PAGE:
At a Girls in Aviation Day event in Manhattan, a drone pilot, Loretta Alkalay, commanded the attention of everyone in the audience as she launched a quad copter into the air and held it in a hover. The students, ages 12 to 17, looked eager to give it a try. And that is the point.
Ms. Alkalay, a lawyer and an instructor in drone law at Vaughn College of Aeronautics and Technology in East Elmhurst, Queens, is one of a growing number of educators enthusiastic about the way drones make new technology accessible, encouraging students to study subjects they might otherwise not consider.
“From programming, software coding, 3-D printing, it’s limitless,” Ms. Alkalay said. “Everything you do with computers and airplanes or helicopters, you can do with drones.”
Whether for their potential role in education, entertainment or commercial use, drones (also called unmanned aerial vehicles, or UAVs) have captured the world’s attention. Global sales have more than tripled from three million in 2014 to an estimated 10 million this year, according to statistics from Business Insider Intelligence, a private research company. Over a third of the purchases are in the United States.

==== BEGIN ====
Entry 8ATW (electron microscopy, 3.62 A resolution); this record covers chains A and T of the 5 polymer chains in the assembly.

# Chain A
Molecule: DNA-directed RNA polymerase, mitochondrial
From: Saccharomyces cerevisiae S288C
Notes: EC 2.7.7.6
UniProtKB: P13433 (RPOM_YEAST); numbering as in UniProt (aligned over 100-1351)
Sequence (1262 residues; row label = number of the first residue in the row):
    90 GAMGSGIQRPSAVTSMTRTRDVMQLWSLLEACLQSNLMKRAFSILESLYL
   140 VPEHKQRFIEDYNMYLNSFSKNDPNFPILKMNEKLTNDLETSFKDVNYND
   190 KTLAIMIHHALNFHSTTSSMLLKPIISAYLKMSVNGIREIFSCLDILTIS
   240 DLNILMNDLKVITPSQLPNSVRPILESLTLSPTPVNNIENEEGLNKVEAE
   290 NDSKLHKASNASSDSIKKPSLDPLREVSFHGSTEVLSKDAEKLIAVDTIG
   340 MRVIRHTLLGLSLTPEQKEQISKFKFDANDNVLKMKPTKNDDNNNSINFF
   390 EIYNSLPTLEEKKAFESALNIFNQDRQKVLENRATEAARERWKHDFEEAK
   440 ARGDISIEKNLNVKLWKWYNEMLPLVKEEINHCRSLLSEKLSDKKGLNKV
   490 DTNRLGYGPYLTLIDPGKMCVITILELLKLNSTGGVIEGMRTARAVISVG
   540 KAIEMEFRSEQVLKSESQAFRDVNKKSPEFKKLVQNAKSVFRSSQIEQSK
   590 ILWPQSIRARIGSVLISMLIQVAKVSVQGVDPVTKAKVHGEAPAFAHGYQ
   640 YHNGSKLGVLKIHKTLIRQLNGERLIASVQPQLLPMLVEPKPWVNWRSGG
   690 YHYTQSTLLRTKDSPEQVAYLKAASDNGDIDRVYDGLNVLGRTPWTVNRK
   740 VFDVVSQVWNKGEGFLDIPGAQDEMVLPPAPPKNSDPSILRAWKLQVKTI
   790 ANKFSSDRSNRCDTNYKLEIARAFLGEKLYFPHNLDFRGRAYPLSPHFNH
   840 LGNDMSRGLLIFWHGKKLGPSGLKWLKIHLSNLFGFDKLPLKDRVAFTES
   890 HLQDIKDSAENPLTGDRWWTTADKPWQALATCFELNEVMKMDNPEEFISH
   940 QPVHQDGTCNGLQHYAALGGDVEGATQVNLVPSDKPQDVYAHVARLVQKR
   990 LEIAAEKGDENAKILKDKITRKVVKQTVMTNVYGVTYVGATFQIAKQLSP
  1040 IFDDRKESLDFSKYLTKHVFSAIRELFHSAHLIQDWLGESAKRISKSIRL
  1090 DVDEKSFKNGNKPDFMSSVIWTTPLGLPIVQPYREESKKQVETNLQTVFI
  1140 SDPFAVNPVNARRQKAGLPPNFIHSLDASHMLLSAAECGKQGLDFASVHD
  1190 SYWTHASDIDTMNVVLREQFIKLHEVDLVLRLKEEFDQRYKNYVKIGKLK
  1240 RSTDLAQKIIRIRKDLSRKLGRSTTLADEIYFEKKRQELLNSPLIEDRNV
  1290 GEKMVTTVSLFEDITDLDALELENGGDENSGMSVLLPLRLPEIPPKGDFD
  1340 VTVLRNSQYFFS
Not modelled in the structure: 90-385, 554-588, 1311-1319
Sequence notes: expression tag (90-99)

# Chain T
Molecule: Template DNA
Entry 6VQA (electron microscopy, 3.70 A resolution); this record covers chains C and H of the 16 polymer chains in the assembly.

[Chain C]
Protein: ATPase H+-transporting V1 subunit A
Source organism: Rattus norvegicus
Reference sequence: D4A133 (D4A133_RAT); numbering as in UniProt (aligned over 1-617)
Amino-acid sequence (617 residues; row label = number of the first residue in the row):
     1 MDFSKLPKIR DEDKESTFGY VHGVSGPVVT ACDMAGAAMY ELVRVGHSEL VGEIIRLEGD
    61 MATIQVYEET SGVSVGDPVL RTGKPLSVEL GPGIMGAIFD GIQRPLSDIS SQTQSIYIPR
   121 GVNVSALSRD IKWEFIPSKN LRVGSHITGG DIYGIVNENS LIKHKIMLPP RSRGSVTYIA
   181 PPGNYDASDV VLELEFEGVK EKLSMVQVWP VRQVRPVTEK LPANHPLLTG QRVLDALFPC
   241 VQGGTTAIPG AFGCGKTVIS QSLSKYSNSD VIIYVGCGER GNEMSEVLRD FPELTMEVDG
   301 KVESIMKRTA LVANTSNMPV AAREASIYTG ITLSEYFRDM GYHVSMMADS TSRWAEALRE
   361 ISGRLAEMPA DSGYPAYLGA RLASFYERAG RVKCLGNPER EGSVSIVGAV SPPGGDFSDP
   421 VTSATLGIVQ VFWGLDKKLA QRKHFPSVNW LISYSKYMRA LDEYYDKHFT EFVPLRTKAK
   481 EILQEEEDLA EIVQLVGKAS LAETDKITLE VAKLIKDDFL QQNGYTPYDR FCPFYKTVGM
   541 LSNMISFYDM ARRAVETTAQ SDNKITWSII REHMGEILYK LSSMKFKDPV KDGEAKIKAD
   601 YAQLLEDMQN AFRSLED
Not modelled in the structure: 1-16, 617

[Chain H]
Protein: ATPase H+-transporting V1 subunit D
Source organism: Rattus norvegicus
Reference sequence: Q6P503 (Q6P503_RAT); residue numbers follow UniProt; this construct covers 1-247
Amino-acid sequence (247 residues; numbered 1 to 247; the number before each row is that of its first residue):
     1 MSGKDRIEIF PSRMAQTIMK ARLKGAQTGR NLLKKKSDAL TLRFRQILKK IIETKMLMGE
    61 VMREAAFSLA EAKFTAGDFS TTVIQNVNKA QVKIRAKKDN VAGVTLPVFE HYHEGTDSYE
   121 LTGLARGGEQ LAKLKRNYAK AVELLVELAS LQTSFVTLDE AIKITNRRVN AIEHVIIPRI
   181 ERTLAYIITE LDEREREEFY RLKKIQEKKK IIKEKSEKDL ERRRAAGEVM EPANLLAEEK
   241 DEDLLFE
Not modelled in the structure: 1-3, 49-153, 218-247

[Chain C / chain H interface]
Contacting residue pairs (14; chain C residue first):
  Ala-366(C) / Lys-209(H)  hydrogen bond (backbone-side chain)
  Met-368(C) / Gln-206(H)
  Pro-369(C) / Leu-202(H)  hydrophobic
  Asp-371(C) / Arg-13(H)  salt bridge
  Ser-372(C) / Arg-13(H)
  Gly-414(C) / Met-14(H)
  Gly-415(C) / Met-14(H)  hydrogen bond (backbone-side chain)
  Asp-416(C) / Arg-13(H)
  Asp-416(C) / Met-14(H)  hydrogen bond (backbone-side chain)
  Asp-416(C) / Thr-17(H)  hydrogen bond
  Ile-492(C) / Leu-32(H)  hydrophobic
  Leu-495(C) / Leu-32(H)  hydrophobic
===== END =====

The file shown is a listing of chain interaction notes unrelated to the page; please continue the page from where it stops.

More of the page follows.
Colleges have noted this interest, and an increasing number are offering drone classes. Vaughn started an introductory course and the one on law taught by Ms. Alkalay, who formerly led a regional legal office for the Federal Aviation Administration. Five more classes are being planned.
At least a half-dozen other colleges, including the aviation behemoth Embry-Riddle Aeronautical University, as well as Kansas State University, the University of North Dakota and Lewis University in Illinois, have gone all in, by offering degrees in drones. And 23 schools in the United States, Canada and Britain have partnered with the F.A.A. to carry out drone-based research programs.
“It feels like the beginning of aviation all over again,” said Maxine Lubner, a professor of management at Vaughn.
Ángel Espinoza, a 20-year-old engineering student, saw his first drone as it was flying over an event at Cetys, the private technology college he attends in Baja California in northern Mexico.